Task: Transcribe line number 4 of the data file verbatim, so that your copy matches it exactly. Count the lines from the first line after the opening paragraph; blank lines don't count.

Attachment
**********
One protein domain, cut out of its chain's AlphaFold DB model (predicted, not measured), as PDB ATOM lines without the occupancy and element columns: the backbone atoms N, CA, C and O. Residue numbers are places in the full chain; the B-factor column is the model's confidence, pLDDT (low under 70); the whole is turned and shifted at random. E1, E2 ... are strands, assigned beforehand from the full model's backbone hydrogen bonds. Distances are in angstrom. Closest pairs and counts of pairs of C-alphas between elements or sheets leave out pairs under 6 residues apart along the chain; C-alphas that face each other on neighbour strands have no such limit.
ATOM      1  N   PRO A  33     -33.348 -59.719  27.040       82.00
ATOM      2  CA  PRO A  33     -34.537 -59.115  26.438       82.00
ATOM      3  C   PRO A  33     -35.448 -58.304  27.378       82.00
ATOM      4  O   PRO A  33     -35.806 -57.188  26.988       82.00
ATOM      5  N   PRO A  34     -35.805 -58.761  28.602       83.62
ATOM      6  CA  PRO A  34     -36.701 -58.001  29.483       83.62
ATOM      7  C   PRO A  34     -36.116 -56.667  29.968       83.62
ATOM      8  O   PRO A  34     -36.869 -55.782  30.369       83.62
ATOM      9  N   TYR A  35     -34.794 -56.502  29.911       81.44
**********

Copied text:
ATOM      4  O   PRO A  33     -35.806 -57.188  26.988       82.00